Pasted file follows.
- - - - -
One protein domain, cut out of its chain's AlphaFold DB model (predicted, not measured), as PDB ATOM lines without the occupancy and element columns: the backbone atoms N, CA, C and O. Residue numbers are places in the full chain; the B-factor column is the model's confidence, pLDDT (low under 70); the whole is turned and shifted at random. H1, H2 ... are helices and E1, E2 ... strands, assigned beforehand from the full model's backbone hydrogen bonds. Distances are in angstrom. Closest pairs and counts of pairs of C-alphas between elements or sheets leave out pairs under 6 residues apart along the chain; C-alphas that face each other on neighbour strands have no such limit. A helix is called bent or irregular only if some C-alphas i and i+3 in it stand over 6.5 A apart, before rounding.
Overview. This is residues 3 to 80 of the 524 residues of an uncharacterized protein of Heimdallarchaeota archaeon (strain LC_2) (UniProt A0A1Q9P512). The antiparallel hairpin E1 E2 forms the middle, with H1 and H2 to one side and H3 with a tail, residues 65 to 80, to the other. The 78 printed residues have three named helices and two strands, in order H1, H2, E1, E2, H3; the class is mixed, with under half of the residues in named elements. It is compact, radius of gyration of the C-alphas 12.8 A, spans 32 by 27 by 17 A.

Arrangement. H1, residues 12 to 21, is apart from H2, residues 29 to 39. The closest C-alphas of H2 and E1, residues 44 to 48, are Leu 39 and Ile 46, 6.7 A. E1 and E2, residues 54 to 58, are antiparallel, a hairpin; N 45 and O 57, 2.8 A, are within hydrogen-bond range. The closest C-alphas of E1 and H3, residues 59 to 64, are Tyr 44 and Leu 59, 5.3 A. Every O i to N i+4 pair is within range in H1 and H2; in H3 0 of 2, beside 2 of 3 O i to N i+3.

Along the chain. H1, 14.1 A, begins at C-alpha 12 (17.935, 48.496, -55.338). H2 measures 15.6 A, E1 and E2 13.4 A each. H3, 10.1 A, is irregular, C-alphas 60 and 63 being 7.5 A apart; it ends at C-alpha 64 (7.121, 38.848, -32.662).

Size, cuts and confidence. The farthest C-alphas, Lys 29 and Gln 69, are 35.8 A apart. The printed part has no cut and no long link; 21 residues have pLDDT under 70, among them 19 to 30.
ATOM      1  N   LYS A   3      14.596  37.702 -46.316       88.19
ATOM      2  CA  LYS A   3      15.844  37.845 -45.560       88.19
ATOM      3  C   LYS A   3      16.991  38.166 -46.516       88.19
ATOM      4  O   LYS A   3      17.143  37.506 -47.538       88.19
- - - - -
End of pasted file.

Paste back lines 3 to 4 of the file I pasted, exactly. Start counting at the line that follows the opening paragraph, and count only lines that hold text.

Along the chain. H1, 14.1 A, begins at C-alpha 12 (17.935, 48.496, -55.338). H2 measures 15.6 A, E1 and E2 13.4 A each. H3, 10.1 A, is irregular, C-alphas 60 and 63 being 7.5 A apart; it ends at C-alpha 64 (7.121, 38.848, -32.662).

Size, cuts and confidence. The farthest C-alphas, Lys 29 and Gln 69, are 35.8 A apart. The printed part has no cut and no long link; 21 residues have pLDDT under 70, among them 19 to 30.